Diverticular disease


Topic Completed: 1 May 2013

Minor changes: 18 December 2020

Copyright: 2003-2021,, Inc.

PubMed Search: colonic diverticulosis

Hanni Gulwani, M.B.B.S.
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Cite this page: Gulwani H. Diverticulosis. website. Accessed October 16th, 2021.
Definition / general
  • Diverticulum: blind pouch leading off alimentary tract, lined by mucosa that communicates with gut lumen
  • Congenital: have all 3 layers of bowel wall (includes Meckel diverticulum)
  • Acquired: lack or have attenuated muscularis propria due to focal weakness in wall and increased intraluminal pressure
  • Note: colonic longitudinal muscularis propria layer is gathered into taeniae coli; focal defects occur where nerves and arterial vasa recta penetrate inner circular muscle wall
Clinical features
  • Associated with Western diets (low fiber causes prolonged transit time, low volume stools, increased intraluminal pressure); rare in Asia, Africa, South America where high residue diet is common (World J Gastroenterol 2009;15:2479, J Clin Gastroenterol 2006;40:S126)
  • Rare before age 30, 50% occur at age 60+ but only 20% develop symptoms
  • May regress early in development or become more numerous / prominent over time
  • May coexist with inflammatory bowel disease
  • Have higher risk of colonic polyps (World J Gastroenterol 2008;14:2411)
  • Symptoms: cramping, discomfort, constipation, distention, sensation of inability to completely empty rectum; alternating constipation and diarrhea; motor abnormalities may be due to loss of interstitial cells of Cajal and glial cells (J Clin Pathol 2005;58:973)
  • Complications: hemorrhage (may be massive), perforation with abscess resembling a mass or forming a sinus tract, diverticulitis / peritonitis, fistula into bowel or bladder, obstruction, adhesions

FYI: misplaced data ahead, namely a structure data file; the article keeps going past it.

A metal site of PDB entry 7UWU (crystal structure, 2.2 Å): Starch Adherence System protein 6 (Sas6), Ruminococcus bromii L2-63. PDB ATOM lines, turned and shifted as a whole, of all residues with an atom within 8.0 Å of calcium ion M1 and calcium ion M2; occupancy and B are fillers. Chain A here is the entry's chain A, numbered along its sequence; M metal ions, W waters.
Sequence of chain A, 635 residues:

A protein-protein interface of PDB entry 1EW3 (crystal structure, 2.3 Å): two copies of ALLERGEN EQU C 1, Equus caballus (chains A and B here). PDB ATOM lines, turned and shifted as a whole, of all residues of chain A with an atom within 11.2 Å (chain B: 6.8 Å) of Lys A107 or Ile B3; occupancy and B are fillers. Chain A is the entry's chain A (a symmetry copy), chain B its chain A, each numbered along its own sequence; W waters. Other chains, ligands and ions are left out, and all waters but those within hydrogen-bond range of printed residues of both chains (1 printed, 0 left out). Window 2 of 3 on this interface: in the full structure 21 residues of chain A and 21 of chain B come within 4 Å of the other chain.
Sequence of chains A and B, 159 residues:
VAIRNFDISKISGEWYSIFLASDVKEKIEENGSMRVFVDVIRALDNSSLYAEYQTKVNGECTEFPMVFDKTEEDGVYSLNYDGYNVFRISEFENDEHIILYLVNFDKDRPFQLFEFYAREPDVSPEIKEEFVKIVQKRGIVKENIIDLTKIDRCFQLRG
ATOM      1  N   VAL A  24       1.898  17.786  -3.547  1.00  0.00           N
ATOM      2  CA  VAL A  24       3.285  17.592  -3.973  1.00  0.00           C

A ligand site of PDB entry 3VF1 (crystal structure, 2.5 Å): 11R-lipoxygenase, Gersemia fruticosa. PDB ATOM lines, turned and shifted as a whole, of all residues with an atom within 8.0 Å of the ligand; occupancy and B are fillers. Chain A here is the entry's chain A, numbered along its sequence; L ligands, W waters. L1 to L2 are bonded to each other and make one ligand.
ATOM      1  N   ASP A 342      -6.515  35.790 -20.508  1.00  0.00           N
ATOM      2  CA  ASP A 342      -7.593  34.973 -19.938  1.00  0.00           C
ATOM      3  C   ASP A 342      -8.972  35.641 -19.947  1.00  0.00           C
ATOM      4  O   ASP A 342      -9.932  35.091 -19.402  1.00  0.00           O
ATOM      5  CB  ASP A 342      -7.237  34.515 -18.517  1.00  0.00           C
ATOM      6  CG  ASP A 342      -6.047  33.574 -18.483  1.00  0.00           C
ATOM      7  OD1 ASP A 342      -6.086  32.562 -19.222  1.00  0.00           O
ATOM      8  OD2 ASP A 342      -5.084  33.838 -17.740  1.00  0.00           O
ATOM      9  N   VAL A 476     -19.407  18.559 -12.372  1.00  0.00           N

Left versus right sided disease:
  • Left sided disease: common in West, affects sigmoid but not rectum, older individuals
  • Right sided disease: more common in Far East, may mimic appendicitis; in Japan, has similar features to left sided disease (Int J Colorectal Dis 2002;17:365); other reports indicate patients may be younger with fewer clinical problems (Dis Colon Rectum 1995;38:755, Korean J Intern Med 2010;25:140)
  • Single true diverticular disease of right colon is usually of congenital type, affects younger age group, may be associated with angiodysplasia; multiple false diverticuli are associated with cecal carcinoma or large adenomas (BMC Res Notes 2011;4:383)
Case reports
  • High fiber diet and poorly absorbed antibiotics (Digestion 2006;73:58)
  • Resection for perforation and peritonitis and for repeated attacks of diverticulitis
Diagrams / tables

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Physiological activity

Gross description
  • Grossing: fix intact specimen with formalin for 24 hours before dissection
  • Multiple, small, flask-like invaginations present along prominent taeniae coli, filled with mucin or stool but easily emptied, may bulge into serosa
  • Thick and corrugated circular muscle with prominent accordion-like mucosal folds; in severe cases, bowel is segmented and shortened
Gross images

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Multiple diverticula

With bowel wall stenosis

Blue-gray diverticula

Perforated single true diverticulum

False diverticulum

Microscopic (histologic) description
  • No muscle layer around diverticula except for residual bundles of muscularis mucosa
  • Inflammation due to obstruction or perforation, may dissect into adjacent pericolic fat, causing fibrotic thickening resembling colon carcinoma; may have Paneth cells (Dig Dis 2012;30:29)
  • Intramucosal ganglion cells are common (Pathology 2008;40:470)
  • Mucosal changes in diverticula in uncomplicated diverticulosis include increased lymphoid infiltrate, lymphoglandular complexes, mucin depletion, mild cryptitis, architectural distortion, Paneth cell metaplasia, ulceration (J Clin Gastroenterol 2004;38:S11)
Microscopic (histologic) images

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Central lumen with surrounding mucosa

Paneth cells

Focal inflammation

Angiodysplastic changes

False pulsion type diverticulum

Differential diagnosis
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